Treaty of Waitangi – the Littlewood version

And excellent view of the ‘Littlewood Treaty” by archivist Greg J as posted at The Standard (with some links added):

Speaking as an Archivist and someone who has actually worked with the document in question the “Littlewood Treaty” – like so many things around the history of the Treaty is badly misunderstood and full of all sorts of red herrings and false assumptions (the Internet is great but it does allow a lot on unmitigated rubbish to be put up for people to read).

Despite the various conspiracy theories and ravings of loons like Ian Wishart the “Littlewood treaty” is not suppressed, hidden or ignored – it has been subject to quite intense study and investigation since it was “discovered” or rather “re-discovered” in 1989 by the Littlewood family in family papers. Once it was handed to Archives NZ (National Archives) it was unavailable for a short time while it received standard conservation and preservation treatment then went on permanent display in the Constitution room for anyone to view it.

Digital copies have existed since at least the late 1990′s and an online version has been available for at least the last 5 or 6 years. During the time it has been in the custody of the government it has been subject to fairly vigorous analysis by historians and academics.

Essentially, its proponents argue that a scrap of paper in Busby’s handwriting dated 4 February 1840, is the elusive “Final English Draft” which was given to Henry Williams to translate into Maori and contains phrases virtually identical to the Treaty, but that certain key words differ, thus giving an entirely different meaning to the Treaty.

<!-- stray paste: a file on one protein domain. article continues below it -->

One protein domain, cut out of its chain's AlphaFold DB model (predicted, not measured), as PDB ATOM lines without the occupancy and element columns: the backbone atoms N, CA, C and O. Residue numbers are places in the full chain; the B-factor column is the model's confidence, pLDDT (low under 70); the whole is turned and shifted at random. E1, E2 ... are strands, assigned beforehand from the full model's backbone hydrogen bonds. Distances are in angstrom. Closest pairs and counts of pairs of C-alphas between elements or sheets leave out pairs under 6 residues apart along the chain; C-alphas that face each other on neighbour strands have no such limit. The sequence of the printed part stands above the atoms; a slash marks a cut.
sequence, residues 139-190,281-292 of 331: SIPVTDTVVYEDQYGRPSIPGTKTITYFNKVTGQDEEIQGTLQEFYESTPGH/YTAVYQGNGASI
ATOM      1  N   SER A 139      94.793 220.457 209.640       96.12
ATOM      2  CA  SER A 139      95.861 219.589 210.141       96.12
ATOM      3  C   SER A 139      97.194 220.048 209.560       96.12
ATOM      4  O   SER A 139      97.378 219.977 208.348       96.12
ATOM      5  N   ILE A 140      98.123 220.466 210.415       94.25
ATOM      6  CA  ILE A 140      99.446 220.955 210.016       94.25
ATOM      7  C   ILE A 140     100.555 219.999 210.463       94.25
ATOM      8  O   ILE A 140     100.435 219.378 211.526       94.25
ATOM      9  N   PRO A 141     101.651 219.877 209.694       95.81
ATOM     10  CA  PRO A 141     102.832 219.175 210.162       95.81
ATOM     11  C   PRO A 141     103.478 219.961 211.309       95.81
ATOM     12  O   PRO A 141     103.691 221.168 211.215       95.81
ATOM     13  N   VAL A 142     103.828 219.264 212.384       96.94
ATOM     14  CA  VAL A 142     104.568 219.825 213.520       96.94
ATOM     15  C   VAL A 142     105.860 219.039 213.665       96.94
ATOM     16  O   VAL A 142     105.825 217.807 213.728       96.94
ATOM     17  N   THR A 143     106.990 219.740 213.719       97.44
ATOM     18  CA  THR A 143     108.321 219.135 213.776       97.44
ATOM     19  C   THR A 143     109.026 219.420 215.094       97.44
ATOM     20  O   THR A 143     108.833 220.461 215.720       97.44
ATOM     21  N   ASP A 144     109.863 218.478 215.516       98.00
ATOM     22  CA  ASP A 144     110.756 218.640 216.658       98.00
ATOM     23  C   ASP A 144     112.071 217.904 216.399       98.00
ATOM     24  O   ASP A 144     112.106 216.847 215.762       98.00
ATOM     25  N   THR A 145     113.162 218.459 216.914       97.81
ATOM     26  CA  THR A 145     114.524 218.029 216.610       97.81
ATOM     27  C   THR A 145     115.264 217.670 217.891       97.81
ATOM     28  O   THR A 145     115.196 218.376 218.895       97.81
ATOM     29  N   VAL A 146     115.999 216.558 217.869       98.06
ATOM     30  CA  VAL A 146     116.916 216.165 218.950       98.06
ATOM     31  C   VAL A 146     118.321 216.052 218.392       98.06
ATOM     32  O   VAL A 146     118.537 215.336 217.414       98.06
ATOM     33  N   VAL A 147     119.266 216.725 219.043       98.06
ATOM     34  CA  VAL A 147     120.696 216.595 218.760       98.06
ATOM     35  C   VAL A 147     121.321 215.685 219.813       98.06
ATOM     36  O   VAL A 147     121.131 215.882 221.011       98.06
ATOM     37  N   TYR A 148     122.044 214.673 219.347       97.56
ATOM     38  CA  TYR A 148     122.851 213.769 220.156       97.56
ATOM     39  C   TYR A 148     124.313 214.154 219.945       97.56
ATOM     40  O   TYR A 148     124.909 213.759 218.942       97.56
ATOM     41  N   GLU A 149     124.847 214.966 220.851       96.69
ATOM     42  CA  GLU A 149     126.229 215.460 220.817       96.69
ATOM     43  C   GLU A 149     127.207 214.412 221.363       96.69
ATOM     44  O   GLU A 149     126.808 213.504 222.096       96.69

For example, the accepted version of the Treaty (incidentally also drafted by Busby, on February 3) mentions “forests and fisheries”, whereas the February 4 “Littlewood” version does not. Its supporters cite this as evidence that most Treaty claims relating to forests and fisheries are therefore invalid.

First, on the matter of the dates, Busby’s 3 February 1840 (English) draft of the Treaty was handed to Hobson to comment on and amend as he saw necessary. Busby helped with the draft because Hobson had been too ill to work on it the previous day, but was recovering by the 3rd. What Busby may have written on February 4, or any time afterwards, is immaterial.

This is because he handed over the version he prepared on the 3rd – which includes the phrase “forests and fisheries” – to Hobson. Hobson approved that version, and it became part of what we now know as the Treaty of Waitangi. Hobson, not Busby, was the person with final authority to sign. In all likelihood, the “Littlewood” treaty is little more than a rough and hastily-written copy of the Treaty of Waitangi which Busby subsequently made for his personal records (no photocopiers or scanners in those days) and he dated it incorrectly.

There is NO evidence that the “Littlewood Treaty” it is some sort of final English draft which was then given to Henry Williams to translate into Maori (and which was subsequently signed on the 6th February). However even if it was the speculative “final English draft” it isn’t the English Version that was presented at Waitangi on the 6th – alongside the Maori version (which is what everyone signed).